What is Bacterial Matter
Wastewater can contain many microorganisms (pathogens), which can cause diseases and illnesses. Wastewater contamination can happen for many reasons, including plumbing failures such as; clogged pipes, sewer backups, kitchen drains, etc. An incomplete or inadequate job of cleaning and disinfecting wastewater contamination may leave a residue that can be a substrate for disease-causing microorganisms. The assumption must be that potential pathogens are present in the contamination and a visual inspection is not sufficient. A more detailed microbial sampling should be conducted post-cleanup. Wastewater from a typical household might include toilet waste, used water from sinks, baths, showers, washing machines, dishwashers, and anything else that can be put down the drain or flushed down the toilet.
Why Testing is Recommended and Health Effects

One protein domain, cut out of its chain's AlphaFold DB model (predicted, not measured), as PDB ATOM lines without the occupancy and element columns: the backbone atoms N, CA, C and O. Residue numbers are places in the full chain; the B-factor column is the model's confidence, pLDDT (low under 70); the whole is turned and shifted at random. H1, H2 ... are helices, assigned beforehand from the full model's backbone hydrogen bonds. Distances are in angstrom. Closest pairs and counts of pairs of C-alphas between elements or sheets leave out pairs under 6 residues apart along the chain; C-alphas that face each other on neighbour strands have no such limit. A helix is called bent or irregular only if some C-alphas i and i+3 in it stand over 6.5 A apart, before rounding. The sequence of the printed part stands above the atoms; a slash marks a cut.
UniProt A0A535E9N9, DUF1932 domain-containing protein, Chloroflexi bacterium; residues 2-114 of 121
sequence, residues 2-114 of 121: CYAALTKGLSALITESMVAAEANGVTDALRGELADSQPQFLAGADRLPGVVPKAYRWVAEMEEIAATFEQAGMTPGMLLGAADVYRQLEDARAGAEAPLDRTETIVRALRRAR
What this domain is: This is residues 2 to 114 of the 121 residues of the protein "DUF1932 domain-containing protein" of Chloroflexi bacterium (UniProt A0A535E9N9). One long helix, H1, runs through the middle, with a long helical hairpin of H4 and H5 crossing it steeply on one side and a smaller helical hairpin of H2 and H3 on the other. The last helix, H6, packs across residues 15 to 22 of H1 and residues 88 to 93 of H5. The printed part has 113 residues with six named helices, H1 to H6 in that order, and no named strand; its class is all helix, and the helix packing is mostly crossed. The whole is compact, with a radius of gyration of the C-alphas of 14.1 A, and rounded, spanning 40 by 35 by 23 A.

Disease-causing organisms (pathogens) from humans can enter a community’s wastewater from patients at hospitals or from anyone who is sick or a carrier of a disease. Carriers may not have symptoms or even know they have a condition. Exposure to sewage increases the risk of contracting gastrointestinal and other related illnesses, including Covid-19. However, when sewage contamination occurs, these pathogens and other intestinal organisms can also be transmitted through air, water and food.
Testing for sewage contamination generally involves analysis for organisms that are called “indicators.” The best indicators to test for fecal contamination are E. coli and Enterococci because they are generated in high numbers only in the lower intestines of warm-blooded animals. When testing, we use ATP surface swab samples or viable (cultured) swab samples. We also conduct a visual assessment for signs of visible bacterial contamination in the affected area.